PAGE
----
Supporting veterans when they return home
Service dogs offer countless benefits to help combat symptoms of post-traumatic stress disorder (PTSD), but they can also be instrumental in rebuilding and uniting families after veterans come home from serving their country.
According to the National Institutes of Health, up to 30% of American military veterans experience PTSD after returning home from combat. Yet only about 40% of those individuals ever seek help.
Service animals are recognized under the Americans with Disabilities Act. The designation is limited to dogs who are trained to do work or perform tasks for a person with a disability. In some cases, these tasks are highly physical in nature, such as guiding a person who is blind or pulling a wheelchair. Other roles service dogs play may be less immediately visible, such as providing a calming presence to a person with PTSD who is experiencing an anxiety attack.
More Than a Companion
Service dogs are highly trained to assist military veterans in achieving better quality of life. Veterans who utilize service dogs report lower levels of depression and anxiety, fewer hospitalizations and a reduction in medical and psychiatric costs, among other benefits. Beyond what these canines help prevent, consider these examples of what they empower:
- Ease loneliness and stress
- Reduce social anxiety
- Decrease reliance on prescription drugs
- Help veterans return to work or attend college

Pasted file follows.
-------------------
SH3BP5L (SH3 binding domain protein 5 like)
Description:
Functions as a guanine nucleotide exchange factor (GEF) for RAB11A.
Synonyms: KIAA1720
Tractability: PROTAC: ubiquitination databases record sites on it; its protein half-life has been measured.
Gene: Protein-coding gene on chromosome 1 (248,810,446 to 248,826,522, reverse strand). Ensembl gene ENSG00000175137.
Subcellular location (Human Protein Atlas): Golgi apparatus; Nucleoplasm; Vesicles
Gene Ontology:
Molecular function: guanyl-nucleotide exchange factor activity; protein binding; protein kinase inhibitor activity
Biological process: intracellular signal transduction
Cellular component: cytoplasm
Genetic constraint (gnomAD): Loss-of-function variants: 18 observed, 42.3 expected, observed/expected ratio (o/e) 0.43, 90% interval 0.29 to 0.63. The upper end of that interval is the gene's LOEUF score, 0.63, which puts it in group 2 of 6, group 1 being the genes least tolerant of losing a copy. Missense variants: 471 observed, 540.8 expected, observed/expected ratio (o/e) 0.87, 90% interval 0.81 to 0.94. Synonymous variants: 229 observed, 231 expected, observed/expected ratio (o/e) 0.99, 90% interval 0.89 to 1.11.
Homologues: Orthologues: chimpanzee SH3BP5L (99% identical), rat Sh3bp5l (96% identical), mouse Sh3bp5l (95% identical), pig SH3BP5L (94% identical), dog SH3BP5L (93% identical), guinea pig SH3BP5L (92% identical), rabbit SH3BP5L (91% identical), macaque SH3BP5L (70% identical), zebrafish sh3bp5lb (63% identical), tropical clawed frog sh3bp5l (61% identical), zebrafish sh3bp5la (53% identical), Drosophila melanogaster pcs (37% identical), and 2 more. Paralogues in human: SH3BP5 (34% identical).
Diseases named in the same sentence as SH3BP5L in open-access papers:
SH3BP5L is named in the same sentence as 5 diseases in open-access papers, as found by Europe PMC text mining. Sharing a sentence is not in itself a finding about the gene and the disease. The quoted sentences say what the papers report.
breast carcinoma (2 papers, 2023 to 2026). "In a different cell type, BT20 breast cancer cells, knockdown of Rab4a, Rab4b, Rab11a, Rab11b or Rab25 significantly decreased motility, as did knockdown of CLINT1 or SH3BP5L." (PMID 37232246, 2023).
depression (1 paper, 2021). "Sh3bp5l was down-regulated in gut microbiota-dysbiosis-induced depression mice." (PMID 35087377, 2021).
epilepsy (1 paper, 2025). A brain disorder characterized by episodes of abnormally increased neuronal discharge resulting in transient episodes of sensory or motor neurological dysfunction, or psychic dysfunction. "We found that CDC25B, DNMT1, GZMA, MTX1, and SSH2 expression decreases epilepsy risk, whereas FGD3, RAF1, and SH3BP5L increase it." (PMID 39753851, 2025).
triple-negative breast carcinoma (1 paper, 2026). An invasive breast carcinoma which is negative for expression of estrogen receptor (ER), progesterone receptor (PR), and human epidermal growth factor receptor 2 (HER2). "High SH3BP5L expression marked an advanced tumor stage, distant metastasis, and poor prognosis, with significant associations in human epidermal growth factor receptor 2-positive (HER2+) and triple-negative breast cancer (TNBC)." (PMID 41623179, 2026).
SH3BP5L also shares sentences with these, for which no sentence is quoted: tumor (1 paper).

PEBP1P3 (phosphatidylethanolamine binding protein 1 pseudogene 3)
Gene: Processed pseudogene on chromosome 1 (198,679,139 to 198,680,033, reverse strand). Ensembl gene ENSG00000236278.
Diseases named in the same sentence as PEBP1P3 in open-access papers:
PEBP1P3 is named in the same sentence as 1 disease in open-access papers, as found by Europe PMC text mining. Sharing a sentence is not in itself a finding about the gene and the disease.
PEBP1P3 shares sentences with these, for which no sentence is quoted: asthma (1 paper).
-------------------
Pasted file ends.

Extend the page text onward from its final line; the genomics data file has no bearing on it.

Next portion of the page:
- Strengthen personal relationships
- Provide security, protection and unconditional love
Up to the Task
Just like the members of the armed forces they help, service dogs are highly trained professionals with an important job to do, including tasks such as these:
- Turn on lights and open doors before a veteran enters his or her home
- Nudging, pawing or licking to interrupt flashbacks or nightmares
- Utilizing body weight as a grounding mechanism to reduce anxiety or alleviate panic
- Retrieve bags with medications or a list of numbers to call during a medical emergency
- Provide security and reduce hypervigilance in public places
- Pick up dropped items and assist with mobility and ambulation
When You See a Service Dog
Service dogs are often large breeds that stand out in a crowd, and their calm demeanor can make it seem perfectly appropriate to approach and pet them. However, it’s important to remember that service dogs are at work and distractions can prevent them from providing the service their owners need.
The International Association of Canine Professionals offers these etiquette tips for interacting with service dogs and their owners:
- Remember that a service dog is there as support for a person with a physical or health disability, which may or may not be readily apparent.
- Respect that health conditions are private matters most people prefer not to discuss with strangers.
- Just as you would not stare or point at a person in a wheelchair, avoid calling unnecessary attention to a person with a service dog.
- If you must interact, always focus your attention on the handler, not the dog, so the dog can stay focused on its job. Avoid whistling, clapping or otherwise distracting the dog.
- Teach children not to approach service dogs. Although most are trained to avoid aggression, a perceived threat to their handlers could result in warning growls or barks that may scare a child.
To see video stories of how service dogs have impacted the lives of veterans and their families, visit DogChow.com/service. In addition, for every purchase of specially marked bags of Dog Chow Complete Adult through Nov. 1, the brand will donate 5 cents, up to $100,000, to the Tony La Russa Animal Rescue Foundation Pets and Vets program, which matches veterans experiencing PTSD and other challenges with service dogs, free of charge.
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